By Ryan Turbyfill, MBA Financial Advisor
It has been a wild start to 2022 with the worst quarter in over 40 years for the bond market as interest rates surged, inflation remains very high and the tragedy in Ukraine. This past Friday the 22nd, the Dow Jones Industrial Average dropped 981 points, worst day since October of 2020. As I wrote late last year, we still have a conundrum around the markets, but it has shifted quite a bit in a short time. Economist Mohamed stated, in the current environment, it is the “cleanest dirty shirt” effect and finding the best options for the right risk and time horizon; I’ll explain.
Last fall, we reduced our exposure to corporate bonds and increased treasury inflation protected bonds (TIPS), floating rate loans and preferred stocks as the writing was on the wall that interest rates were going up. This helped with some of the drop in the bond market, but certainly not all.
In late November, mortgage rates were at mid to low 3% range and the10-year Treasury at 1.48%. As I am writing this now, 30-year mortgage rates are over 5% and the 10-year Treasury rate is at 2.91%. The Federal Reserve has said they are going to continue the rapid pace of raising rates to combat inflation, how much of those future hikes are already priced into the current market already is TBD. Many analysts feel that at the end of 2022, the 10-year Treasury will be between 2.5-2.75%, so maybe a lot of upcoming hikes are priced in?
With that, the Capstone Investment Committee has decided to start buying longer term bonds again for the first time in quite a while and we are reducing our floating rate loans and preferred stocks that we increased last year. The reason being, is that these types of investments hold more credit risk, and we feel that risk is increasing from last year. Now the good news with higher interest rates is that we are now seeing some opportunities for meaningful income on investments that is has been absent for almost two and half years.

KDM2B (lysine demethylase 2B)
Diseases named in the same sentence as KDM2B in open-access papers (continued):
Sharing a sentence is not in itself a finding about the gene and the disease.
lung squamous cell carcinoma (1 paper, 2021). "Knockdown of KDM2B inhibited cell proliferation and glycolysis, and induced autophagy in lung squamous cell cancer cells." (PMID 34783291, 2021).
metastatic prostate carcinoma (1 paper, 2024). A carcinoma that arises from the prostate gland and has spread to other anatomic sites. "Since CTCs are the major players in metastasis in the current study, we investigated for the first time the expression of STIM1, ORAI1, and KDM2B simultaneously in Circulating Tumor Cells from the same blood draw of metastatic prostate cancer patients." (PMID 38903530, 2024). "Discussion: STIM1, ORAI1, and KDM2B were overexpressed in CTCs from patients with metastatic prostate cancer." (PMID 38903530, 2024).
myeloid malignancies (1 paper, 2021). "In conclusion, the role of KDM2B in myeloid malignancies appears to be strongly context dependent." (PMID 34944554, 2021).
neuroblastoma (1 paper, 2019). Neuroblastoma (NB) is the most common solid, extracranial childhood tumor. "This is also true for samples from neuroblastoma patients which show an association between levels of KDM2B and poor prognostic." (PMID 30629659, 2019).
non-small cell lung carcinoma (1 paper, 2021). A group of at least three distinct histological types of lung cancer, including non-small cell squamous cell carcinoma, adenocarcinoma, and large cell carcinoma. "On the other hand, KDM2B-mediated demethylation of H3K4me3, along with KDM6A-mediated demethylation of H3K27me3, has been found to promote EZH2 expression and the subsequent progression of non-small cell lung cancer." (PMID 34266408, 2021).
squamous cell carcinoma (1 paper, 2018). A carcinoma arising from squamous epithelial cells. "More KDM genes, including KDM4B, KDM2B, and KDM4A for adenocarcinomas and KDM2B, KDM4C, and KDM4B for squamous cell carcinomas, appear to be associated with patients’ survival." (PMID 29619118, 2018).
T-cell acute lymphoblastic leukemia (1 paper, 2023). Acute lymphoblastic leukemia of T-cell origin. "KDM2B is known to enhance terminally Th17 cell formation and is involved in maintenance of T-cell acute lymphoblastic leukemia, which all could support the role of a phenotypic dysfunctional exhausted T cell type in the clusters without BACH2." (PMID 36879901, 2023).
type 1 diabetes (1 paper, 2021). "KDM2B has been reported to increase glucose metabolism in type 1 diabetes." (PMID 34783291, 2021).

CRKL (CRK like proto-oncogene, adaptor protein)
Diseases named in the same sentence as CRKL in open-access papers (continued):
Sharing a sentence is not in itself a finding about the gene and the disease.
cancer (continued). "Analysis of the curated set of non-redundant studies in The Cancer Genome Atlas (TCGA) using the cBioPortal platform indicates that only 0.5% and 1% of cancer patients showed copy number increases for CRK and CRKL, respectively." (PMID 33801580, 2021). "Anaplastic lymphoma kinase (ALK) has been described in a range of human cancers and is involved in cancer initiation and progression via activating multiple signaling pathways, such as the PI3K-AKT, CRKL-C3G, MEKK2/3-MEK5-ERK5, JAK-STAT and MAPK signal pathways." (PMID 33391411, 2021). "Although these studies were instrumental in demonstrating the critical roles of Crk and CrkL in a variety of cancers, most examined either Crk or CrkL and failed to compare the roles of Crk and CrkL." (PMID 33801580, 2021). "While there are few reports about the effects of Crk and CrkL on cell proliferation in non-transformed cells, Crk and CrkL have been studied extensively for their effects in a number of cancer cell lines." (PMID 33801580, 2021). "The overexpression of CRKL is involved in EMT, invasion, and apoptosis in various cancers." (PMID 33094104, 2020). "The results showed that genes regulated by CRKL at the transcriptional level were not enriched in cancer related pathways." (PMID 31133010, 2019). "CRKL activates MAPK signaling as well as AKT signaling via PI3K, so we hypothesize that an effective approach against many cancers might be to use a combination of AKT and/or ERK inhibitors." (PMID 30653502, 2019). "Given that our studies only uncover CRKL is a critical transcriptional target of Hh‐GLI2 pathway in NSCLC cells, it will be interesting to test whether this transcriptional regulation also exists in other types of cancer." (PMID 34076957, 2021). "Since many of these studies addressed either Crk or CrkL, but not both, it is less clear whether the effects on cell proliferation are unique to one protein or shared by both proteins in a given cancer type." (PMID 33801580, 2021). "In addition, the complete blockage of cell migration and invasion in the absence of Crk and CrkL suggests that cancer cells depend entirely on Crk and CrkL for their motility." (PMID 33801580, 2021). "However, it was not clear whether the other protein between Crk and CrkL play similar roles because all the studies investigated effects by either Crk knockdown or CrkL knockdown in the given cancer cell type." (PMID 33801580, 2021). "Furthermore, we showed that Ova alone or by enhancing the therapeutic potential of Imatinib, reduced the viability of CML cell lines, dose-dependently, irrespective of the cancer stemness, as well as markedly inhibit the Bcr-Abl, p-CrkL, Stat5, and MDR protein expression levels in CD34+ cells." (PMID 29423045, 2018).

Inflation also remains front of mind, the Consumer Price Index (CPI) for the year ending March 2022 has increased 8.5%, the largest increase since December of 1981. This makes an argument to not hold a lot of cash as the current inflation is eroding the value of cash quickly. However, having some with the current volatility, helps avoid some of the whiplash, but also keeps dry powder for when opportunities present themselves.
Now for stocks, we have always had a strong tilt towards value stocks, those that have strong balance sheets and low to reasonable valuation for the price of the company. We have avoided the speculative sector which have taken a massive hit such as Ark Funds ARKK which is down 44.5% year to date as of this writing. Owning companies that can survive economic downturns, while paying dividends are areas we have always liked and even more so now.
Currently company earnings are coming out daily as we are in the middle of 1st quarter earnings season (20% have reported) and many are looking strong as 79% have exceeded estimates. Also, the unemployment rate is at an incredibly low 3.6%. However, there are many headwinds as soaring inflation is taking more of consumers paychecks for energy, groceries, and housing. At some point, this will limit other goods they can buy and may take a bite out of earnings. Also, with higher interest rates, companies will be less likely to expand at the rate they have the past year and possibly hire less, increasing the unemployment rate. We continue to look for areas that tend to do well with inflation, survive tough economic conditions and help reach your long-term financial goals.
We continue to look for risk and opportunities in the markets. Thank you again for trusting us during these unprecedented times and as always, please feel free to reach out to us anytime to discuss this further or long-term financial planning.